Rule on grounding ‘overweight’ female flight attendants sparks public outcry in China
Female flight attendants working for China’s Hainan Airlines will be grounded if they are 10 percent above the “standard” weight limit, as part of the airline’s efforts to manage its employees’ image.
The weight of these flight attendants is determined by the formula of “height (cm) minus 110 = standard weight (kg)“, according to the local media.
Earlier in June, the Hainan-based carrier issued a new set of guidelines about its cabin crew’s appearance.
The guidelines reportedly aim to regulate the weight of female flight attendants and underscore the importance of maintaining a “professional image”.
The airline also hires male flight attendants, but it is not clear if the guidelines apply to them as well.
A weight monitoring system has also been implemented by the airline for its female flight attendants, reported Chinese news outlet Sixth Tone.
Being weighed on-site is among many processes that are part of the system.
Female flight attendants who are less than 5 per cent overweight will be monitored by the airline monthly to prevent them from putting on more weight.
Those who are between 5 per cent and 10 per cent overweight will undergo weekly weight checks for one month, reported Chinese newspaper Global Times.
Those who are more than 10 per cent overweight will be suspended immediately, and all other flight attendants in the same team will have to assist such staff to come up with weight reduction plans and monitor their weight loss.
“As a prominent representative of public service, we should serve as a captivating business card to the world,” said the airline, according to reports.
China’s aviation authorities do not specify weight standards for civil aviation personnel, reported Sixth Tone.
Hainan Airlines’ guidelines on weight requirements for female flight attendants have sparked public outcry in the country. Many have condemned the guidelines as a form of weight and sex discrimination.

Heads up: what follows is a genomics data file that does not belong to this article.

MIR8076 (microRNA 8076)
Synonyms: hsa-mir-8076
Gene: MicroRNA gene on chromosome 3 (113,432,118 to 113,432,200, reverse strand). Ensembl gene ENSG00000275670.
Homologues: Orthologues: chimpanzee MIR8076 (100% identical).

An employee known only as Ms Huang told the local media that existing regulatory standards for flight attendants primarily focus on aviation safety.
There are no restrictive measures such as weight requirements, she was quoted as saying in the media reports.
“If airlines deprive overweight flight attendants of the right to work normally purely because of visual considerations, this is definitely discrimination,” said Ms Huang.
One netizen wrote on Chinese social media platform Weibo: “No need (for such guidelines). A thin and small flight attendant who does not have enough strength may not be able to serve passengers well and maintain order and safety in the air.”
Another commented: “If an air stewardess is too skinny, what happens if a passenger has problems (on the flight), how is the flight attendant going to run?”
Another questioned: “Why are the male flight attendants’ (weight) not being controlled?”
This is not the first time that an airline has imposed weight limits on its flight attendants.
In 2022, former Emirates cabin crew members reportedly claimed that their weight was regularly checked by the airline and that they could lose their jobs if they were “too heavy”.
Some of them claimed they were given two weeks to lose the extra weight or face pay cuts if they failed to do so.
In 2019, Pakistan International Airlines issued a memo to its cabin crew stating that they had six months to slim down to required weight limits or face being grounded.
Separately, in 2015, India’s national carrier asked 125 of its flight attendants to lose weight, or they would be offered an airport job or “ground duties”. At that time, Air India said the move was not about weight but “fitness level”.